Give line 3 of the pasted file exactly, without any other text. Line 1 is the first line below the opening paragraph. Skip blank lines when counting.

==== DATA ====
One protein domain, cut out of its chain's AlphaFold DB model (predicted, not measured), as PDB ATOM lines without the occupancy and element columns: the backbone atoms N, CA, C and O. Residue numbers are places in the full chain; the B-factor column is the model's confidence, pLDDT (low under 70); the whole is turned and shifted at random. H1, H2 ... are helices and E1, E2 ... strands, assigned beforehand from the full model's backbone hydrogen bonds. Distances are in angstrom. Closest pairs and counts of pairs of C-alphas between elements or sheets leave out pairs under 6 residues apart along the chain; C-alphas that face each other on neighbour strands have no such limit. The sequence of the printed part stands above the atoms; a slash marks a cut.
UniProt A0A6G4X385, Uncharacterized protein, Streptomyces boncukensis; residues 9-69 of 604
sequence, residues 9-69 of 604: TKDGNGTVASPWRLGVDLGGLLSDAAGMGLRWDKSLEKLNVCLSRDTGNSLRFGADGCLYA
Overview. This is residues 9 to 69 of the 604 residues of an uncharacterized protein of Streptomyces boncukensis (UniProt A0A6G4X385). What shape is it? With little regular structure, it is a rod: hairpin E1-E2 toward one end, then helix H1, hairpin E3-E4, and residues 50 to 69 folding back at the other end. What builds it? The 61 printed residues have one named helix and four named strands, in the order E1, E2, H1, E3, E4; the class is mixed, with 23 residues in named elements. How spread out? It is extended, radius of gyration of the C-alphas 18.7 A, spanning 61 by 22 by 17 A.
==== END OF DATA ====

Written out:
Overview. This is residues 9 to 69 of the 604 residues of an uncharacterized protein of Streptomyces boncukensis (UniProt A0A6G4X385). What shape is it? With little regular structure, it is a rod: hairpin E1-E2 toward one end, then helix H1, hairpin E3-E4, and residues 50 to 69 folding back at the other end. What builds it? The 61 printed residues have one named helix and four named strands, in the order E1, E2, H1, E3, E4; the class is mixed, with 23 residues in named elements. How spread out? It is extended, radius of gyration of the C-alphas 18.7 A, spanning 61 by 22 by 17 A.